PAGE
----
(Almost) everybody loves Marvel’s ‘Jessica Jones’
Marvel and Netflix have unleashed their latest comic book collaboration, turning the “Alias” comic into a 13-episode TV series “Jessica Jones.” And folks are going mad for the deeply dark noir show. Here’s what the critics are saying.
Krysten Ritter stars as the titular superhero turned private detective, David Tennant plays the villainous Kilgrave, who has the ability to make anyone do whatever he wants. It’s a deadly power of persuasion. The series follows Jones as she makes a living as a private detective, after hanging up her superhero cape.
In the L.A. Times review, Mary McNamara labeled “Jessica Jones” as the first real foray for Marvel into prestige drama: “Jessica is not standing outside mortal experience looking in; she is drowning in it, and fighting her way out.” And McNamara’s not alone in enjoying the new comic book creation.
- Daniel D’Addario from Time said that the new TV character was “Marvel’s most nuanced heroine yet.” And praised Jones further, writing, “The most interesting moment in the first six episodes comes when Jones is asked how many more like her there are out there. “How many more what, private eyes?” she replies. Jones, Marvel’s most interesting character yet, won’t be defined as anything so boring as a superhero.”
- David Sims from the Atlantic praised the “sublime darkness” of the series. Stating that the latest Marvel hero “might be its most flawed, but she’s also its most fascinating, and her show marks an evolutionary leap forward for the brand’s expansive collection of movies and TV shows, deftly exploring themes of trauma, abuse, and prejudice. It’s taken too long to get here, but ‘Jessica Jones’ is exactly what the overwhelmingly male Marvel Universe has been crying out for.”
- Katharine Trendacosta of io9 called it “the superhero epic we’ve been waiting for.”
- Kwame Opam at the Verge pointed to the female characters of “Jessica Jones” as the very best part of the series. “The greatest triumph is in exploring how women can be powerful, multi-faceted masters of their fate. ‘Jessica Jones,’ while nowhere near as bloody as ‘Daredevil,’ is psychologically brutal, and women largely bear the brunt of that violence. The series delves deeply into abuse, sexual assault, and rape from the outset. But no matter what trauma they experience, the women of ‘Jessica Jones’ are all consistently portrayed as either having control of their lives or working hard to regain it.”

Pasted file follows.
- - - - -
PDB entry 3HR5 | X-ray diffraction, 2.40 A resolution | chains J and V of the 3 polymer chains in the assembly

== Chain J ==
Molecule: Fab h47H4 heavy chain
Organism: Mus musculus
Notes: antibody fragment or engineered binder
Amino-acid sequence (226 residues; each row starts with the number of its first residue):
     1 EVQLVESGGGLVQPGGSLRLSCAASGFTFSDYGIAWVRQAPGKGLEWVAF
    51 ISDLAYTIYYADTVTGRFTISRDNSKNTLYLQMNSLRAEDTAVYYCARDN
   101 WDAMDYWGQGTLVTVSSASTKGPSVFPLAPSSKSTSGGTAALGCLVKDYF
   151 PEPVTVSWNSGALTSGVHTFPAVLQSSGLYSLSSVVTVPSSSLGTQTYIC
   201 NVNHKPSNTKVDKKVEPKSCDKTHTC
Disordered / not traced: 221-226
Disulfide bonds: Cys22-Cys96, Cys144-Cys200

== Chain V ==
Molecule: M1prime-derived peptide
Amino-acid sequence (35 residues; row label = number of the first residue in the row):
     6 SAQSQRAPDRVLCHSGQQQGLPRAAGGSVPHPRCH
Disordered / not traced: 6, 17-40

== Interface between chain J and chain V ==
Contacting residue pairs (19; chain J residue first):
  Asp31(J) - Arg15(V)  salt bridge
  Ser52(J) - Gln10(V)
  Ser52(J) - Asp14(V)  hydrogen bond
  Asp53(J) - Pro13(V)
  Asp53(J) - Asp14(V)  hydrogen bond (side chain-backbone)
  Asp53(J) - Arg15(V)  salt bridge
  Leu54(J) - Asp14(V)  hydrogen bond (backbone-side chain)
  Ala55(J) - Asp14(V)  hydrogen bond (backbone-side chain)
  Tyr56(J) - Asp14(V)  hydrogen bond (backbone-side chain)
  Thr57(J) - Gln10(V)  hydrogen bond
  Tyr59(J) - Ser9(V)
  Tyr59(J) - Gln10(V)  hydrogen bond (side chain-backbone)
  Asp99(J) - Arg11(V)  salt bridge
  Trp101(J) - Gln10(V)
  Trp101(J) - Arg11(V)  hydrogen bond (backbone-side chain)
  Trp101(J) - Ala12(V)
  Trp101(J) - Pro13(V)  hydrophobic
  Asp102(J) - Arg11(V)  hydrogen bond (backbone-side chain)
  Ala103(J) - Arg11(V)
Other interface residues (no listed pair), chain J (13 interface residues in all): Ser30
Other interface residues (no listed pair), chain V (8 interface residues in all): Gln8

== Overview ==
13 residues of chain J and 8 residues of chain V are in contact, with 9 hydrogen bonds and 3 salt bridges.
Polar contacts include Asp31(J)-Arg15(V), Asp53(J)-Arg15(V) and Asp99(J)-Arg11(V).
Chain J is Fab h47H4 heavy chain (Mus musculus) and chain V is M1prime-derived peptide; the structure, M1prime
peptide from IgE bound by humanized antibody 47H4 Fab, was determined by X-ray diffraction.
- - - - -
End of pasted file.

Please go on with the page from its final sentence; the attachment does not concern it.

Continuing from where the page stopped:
Alan Sepinwall of Hitfix was thankful that the series wasn’t trying to out-do former Netflix Marvel series “Daredevil,” but rather find its own way. “The fight scenes aren’t on par with ‘Daredevil,’ but nor are they trying to be: the big hits on ‘Jessica Jones’ come less when we’re seeing her or Cage flexing their muscles than when we’re seeing the emotional toll that men like Kilgrave have taken on them and their loved ones.”
- Film School Rejects’ Neil Miller enjoyed the noir style: “It doesn’t have the grandiose scale of their movies, but it uses its noir roots to wrap you in its dark and dusty world, holding on with a complex and unique story.”
- Maureen Ryan at Variety valued the main theme of “Jessica Jones”: “At the core of its scarred, tenacious heart, ‘Jessica Jones’ is about how hard it is for one woman to trust the world — and herself.”
But there are also those who didn’t lavish the series with praise:
- Josh Bell at Las Vegas Weekly labeled the serialized story as slow, blaming the singular plot of Jones’ pursuit of Kilgrave. “But dragging out a single storyline (which in the comic-book source material took up only a handful of issues) over a 13-episode series doesn’t necessarily make it more detailed and nuanced... in the end everything comes back to the same plodding conflict between Jessica and Kilgrave, and it drags down too much of what surrounds it.”
For more Jessica Jones:
The complete guide to home viewing
Get Screen Gab for weekly recommendations, analysis, interviews and irreverent discussion of the TV and streaming movies everyone’s talking about.
You may occasionally receive promotional content from the Los Angeles Times.